A single act of cruelty effects more than the victim. The “It Gets Better” movement is one that has shown the world a new generation. This new generation knows no tolerance for discrimination.
The recent suicides of several gay teenagers has people, from teens to presidents, fighting for acceptance. I have spent the past few weeks watching these documentations of what bullying can do to people. People tell stories of being spit on and verbally abused to the point of switching schools. The “It Gets Better” videos really impacted the way I see the victim and the bully.
I watched 100 videos, each telling a different story, but carrying the same message. The message that everything gets better, even if everything hurts now.
One video, that is actually quite short, really spoke to me. In the video a cop and a marine are standing side by side telling viewers that who you are is nothing to be ashamed of. It is something that people should respect.
During the video, I was wondering, “Okay, how could they know? I mean they haven’t said anything about being gay yet.”
Then they kiss. Cute and very effective. The fact that a marine kissed a male on camera and posted it on YouTube is a big deal to me. Especially when the Don’t Ask Don’t Tell repeal was in full swing in the Senate. It is a huge middle finger to the opposing side. The kiss, as simple as it was, basically said, “Look, I’m not scared of who I am even when the world is unfair.” That is bravery.
Speaking of bravery, I have to give Barack Obama props on his video. His video scared me a little. It reminded me of when a parent talks to you after you messed up, and somehow you never do it again. The stern presidential way he said to accept everyone’s differences was impressive.
Obama even talked about how he knows what it’s like to be bullied and harassed. Even today as the president, he is harassed and made fun of quite often in society. In college, I don’t go a day without hearing an Obama joke. I’m sure he’s heard more than I have. Regardless, he hasn’t given up the presidency because people don’t like him. The only person that can keep you from loving yourself is you.
The other video that made my top five is called “It Gets Better, It Gets Awesome.” The video is a personal documentary of Lizzy and how she not only found herself, but loved herself after high school.
Growing up in Munich, Germany, Lizzy thought that being gay or bi-sexual was wrong. The mentality of where she grew up had taught her that. She tells viewers that after high school, being gay, lesbian or bi-sexual opens doors if you let it. Her message was to embrace yourself and life doesn’t just get better–It gets awesome.
In addition to the president and just average people, celebrities have made It Gets Better videos too. Ignore Ke$ha’s in case you go on YouTube later to check these videos out. I think she was hungover when she filmed it. Anyway, out of all the celebrity videos, Adam Lambert’s was the best.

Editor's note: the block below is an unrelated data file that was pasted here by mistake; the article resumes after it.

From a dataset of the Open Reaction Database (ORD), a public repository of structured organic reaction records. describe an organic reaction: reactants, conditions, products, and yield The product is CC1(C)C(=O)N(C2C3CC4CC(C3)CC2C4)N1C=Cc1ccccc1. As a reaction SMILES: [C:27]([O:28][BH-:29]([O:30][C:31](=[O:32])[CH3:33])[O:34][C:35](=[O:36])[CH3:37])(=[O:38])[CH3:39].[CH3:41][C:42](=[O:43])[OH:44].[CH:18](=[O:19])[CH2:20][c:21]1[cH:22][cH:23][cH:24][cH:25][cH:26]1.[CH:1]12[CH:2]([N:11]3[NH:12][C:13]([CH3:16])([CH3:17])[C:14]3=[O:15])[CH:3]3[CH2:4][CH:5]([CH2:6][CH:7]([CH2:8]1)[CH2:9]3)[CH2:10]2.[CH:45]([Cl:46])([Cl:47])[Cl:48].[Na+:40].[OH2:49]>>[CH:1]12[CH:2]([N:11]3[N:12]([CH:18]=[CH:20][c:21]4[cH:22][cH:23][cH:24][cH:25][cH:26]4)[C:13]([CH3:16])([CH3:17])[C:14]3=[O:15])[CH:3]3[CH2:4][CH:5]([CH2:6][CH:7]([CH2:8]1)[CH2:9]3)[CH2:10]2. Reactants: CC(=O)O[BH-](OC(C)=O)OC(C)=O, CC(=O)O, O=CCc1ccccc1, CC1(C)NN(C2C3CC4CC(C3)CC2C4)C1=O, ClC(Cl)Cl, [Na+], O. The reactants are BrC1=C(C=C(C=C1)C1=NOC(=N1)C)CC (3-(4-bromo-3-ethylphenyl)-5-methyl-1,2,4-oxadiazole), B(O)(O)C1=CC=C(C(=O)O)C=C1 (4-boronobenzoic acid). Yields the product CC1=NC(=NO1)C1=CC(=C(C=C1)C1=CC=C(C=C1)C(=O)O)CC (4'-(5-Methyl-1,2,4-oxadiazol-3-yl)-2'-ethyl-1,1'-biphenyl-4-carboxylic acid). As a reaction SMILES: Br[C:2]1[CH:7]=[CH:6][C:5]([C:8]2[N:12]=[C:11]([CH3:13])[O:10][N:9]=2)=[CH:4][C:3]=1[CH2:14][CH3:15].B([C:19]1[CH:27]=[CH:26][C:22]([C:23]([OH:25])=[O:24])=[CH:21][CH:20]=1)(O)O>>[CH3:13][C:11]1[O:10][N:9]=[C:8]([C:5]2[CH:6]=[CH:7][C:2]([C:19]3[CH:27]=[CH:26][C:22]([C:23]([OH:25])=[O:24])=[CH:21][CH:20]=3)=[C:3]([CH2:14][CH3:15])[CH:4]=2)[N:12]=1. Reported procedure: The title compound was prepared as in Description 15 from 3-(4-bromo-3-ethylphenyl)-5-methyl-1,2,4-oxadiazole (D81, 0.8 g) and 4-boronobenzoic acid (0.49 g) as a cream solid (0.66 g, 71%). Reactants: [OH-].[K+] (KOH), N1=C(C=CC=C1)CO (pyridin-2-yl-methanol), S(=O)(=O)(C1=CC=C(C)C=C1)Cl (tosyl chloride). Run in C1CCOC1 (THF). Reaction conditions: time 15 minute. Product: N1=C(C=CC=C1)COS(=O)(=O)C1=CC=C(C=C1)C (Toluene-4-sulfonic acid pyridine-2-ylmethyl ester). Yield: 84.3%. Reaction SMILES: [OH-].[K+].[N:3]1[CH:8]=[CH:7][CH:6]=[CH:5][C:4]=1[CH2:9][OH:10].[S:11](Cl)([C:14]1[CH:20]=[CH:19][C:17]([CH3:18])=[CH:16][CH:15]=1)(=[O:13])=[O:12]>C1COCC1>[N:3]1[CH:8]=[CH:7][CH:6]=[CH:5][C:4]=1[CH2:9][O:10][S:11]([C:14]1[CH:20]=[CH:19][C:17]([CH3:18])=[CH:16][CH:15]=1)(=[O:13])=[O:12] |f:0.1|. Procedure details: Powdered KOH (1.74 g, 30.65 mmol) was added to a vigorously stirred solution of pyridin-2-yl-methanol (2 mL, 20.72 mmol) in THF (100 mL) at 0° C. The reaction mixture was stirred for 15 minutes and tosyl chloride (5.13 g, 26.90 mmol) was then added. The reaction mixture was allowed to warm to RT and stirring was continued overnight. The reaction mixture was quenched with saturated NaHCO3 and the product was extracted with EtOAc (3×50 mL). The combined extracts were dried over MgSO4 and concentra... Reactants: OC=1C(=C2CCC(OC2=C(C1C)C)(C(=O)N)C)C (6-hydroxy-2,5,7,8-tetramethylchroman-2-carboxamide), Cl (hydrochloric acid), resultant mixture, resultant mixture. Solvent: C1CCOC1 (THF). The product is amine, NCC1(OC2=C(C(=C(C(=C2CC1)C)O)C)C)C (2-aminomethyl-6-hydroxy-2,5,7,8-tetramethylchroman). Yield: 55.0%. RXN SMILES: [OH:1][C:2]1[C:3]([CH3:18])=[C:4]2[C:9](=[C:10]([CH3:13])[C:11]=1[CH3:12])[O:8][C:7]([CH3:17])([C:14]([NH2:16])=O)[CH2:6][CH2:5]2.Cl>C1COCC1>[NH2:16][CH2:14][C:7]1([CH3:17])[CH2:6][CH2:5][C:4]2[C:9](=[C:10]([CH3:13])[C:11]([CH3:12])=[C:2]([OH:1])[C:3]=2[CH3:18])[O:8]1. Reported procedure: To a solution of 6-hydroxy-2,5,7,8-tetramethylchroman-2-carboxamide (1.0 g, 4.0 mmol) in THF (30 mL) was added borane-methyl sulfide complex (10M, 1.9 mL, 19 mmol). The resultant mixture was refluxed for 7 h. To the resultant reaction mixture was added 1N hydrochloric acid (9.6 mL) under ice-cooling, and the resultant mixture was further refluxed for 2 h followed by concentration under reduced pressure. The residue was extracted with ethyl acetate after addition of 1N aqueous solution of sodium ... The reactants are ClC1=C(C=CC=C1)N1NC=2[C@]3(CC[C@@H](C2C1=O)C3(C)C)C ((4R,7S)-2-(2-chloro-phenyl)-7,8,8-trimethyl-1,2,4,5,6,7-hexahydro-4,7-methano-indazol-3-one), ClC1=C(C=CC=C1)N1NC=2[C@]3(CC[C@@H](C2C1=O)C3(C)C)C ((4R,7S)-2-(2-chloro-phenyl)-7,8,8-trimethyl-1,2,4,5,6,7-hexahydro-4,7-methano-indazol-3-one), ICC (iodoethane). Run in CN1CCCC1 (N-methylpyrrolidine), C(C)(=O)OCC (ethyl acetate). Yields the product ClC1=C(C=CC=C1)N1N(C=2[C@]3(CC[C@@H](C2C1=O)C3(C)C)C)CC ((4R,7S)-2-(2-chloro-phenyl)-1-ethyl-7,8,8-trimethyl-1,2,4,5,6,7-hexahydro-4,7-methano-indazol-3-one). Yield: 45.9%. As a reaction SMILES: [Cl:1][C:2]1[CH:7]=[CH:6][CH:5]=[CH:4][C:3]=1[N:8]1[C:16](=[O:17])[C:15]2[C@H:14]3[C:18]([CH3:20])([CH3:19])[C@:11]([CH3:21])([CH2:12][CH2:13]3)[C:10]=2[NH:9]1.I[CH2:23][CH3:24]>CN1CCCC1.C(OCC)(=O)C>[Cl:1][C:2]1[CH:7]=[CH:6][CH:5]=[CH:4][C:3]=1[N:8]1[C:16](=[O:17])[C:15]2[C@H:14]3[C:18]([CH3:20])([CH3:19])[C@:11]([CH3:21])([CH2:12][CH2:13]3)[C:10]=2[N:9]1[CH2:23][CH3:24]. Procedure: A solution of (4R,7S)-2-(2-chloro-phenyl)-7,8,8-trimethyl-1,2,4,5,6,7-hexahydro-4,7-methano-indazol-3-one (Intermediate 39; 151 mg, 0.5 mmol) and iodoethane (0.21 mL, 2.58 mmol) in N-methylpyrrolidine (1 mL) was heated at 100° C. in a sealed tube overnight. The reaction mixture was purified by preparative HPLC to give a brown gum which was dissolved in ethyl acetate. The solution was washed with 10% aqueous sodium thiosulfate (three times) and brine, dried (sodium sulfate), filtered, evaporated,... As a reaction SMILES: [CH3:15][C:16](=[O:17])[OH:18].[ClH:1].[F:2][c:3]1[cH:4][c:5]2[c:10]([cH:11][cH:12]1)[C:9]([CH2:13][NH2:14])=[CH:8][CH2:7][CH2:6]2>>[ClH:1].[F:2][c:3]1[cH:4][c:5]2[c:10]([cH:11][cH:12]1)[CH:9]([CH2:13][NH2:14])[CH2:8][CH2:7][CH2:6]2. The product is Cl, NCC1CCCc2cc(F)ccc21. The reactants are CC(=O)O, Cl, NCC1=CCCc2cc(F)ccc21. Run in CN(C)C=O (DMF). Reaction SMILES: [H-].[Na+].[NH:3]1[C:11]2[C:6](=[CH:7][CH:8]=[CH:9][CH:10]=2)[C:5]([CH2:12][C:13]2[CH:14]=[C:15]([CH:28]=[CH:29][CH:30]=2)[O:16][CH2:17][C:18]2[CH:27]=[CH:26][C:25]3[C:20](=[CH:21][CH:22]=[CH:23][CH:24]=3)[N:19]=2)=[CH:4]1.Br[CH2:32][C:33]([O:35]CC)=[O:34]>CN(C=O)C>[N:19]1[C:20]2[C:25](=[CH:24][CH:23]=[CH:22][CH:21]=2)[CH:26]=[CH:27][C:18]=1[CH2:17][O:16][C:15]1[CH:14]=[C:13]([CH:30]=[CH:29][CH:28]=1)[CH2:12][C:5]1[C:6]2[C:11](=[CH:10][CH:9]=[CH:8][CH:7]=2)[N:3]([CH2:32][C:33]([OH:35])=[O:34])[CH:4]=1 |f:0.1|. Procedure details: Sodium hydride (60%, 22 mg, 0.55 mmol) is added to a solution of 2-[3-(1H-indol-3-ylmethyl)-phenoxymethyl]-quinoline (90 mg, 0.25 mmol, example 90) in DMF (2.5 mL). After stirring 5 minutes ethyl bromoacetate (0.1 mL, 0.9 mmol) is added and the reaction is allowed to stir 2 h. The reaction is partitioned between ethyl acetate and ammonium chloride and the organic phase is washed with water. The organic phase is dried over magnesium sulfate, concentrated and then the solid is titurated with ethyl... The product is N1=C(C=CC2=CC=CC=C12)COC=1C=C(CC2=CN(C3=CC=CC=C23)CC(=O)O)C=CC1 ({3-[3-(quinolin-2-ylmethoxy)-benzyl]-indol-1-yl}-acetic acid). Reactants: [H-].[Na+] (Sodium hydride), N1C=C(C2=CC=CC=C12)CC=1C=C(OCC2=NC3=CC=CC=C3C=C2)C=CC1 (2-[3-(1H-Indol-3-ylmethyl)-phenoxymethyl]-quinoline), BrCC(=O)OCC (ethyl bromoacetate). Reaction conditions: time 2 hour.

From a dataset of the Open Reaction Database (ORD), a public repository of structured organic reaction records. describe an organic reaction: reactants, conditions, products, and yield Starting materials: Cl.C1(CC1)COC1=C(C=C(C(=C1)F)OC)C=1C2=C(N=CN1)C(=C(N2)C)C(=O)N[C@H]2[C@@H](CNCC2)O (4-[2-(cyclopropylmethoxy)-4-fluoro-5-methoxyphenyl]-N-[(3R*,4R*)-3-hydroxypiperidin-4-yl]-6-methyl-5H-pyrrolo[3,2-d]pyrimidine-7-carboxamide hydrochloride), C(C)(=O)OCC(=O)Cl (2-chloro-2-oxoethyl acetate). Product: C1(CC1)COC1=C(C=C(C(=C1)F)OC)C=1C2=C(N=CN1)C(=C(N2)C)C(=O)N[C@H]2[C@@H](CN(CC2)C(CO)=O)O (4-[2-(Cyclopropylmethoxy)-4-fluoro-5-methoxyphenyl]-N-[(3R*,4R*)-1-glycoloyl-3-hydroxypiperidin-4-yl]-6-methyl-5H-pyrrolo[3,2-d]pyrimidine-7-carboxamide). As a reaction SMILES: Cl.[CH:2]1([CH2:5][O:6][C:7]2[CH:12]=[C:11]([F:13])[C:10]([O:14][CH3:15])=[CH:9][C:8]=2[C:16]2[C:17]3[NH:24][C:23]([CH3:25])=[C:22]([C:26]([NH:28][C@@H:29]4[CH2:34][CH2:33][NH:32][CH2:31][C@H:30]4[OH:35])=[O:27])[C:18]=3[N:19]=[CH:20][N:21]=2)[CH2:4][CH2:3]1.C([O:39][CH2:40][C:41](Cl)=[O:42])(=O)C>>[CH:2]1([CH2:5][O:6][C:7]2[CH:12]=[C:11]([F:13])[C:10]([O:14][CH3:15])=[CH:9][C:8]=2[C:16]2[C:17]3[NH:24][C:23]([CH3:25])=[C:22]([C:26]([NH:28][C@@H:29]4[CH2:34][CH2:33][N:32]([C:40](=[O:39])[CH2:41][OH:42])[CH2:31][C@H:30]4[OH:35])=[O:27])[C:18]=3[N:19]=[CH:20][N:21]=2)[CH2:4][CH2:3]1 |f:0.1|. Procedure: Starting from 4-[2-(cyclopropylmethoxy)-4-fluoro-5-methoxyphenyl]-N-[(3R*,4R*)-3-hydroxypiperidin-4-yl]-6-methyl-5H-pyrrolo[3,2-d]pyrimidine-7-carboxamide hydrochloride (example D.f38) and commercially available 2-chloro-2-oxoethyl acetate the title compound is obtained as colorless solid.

Adam Lambert was the runner up in American Idol and blew people away with his great vocals. By great I mean he sang notes that I didn’t even know existed. Nevertheless, reporters everywhere flocked over the fact that he was gay and took pictures of him coming out of gay bars and kissing several guys. Lambert brings this up in his video, saying that even though he is famous he still gets made fun of. His message gets more intense as he explains how no one has the right to ruin your self-image.
Maybe I’m a sap for these kinds of things, but I love it when celebrities level with their fans. Not through press conferences or interviews, but through their hearts.
In my viewing of the videos, the couples that made videos together were really effective for me. It was a way of showing that as alone as you may feel, there is always going to be someone for you. Whether it’s your sister, your boyfriend, your girlfriend or whatever. There is always going to be support for you somewhere. I mean, any single person can make a video, but to have you and your significant other share the same feelings is very real.
There is one It Gets Better video about two guys named Jordan and Sam. The video is set up a lot like an eHarmony video, but it had a big message. The two explain how they were treated through high school for being “different”. People would spit on them, trash their cars and call them unspeakable terms. Basically, people would go out of their way to torment both Jordan and Sam. Jordan and Sam talk about how they met and how life isn’t about what people want you to be, it’s about what you want you to be.
In all of these videos, a single thing kept popping into my head:
“Where were these videos five years ago?”
Not to be “that guy”, but hear me out here. Five years ago, we had the same technology (minus the iPad) as we do today. Think about this: if someone would have started this project sooner, it could have saved a life. So, why does it take the deaths of individuals to initiate such a movement? Bullying has always been a problem. It always will be a problem because some kids will never understand that, as humans, we are united in our differences.
In hindsight, our generation is already defined by some messed up parts of history. I hope one day, when people look back at our generation, they will see that we came together and recognized each other’s differences.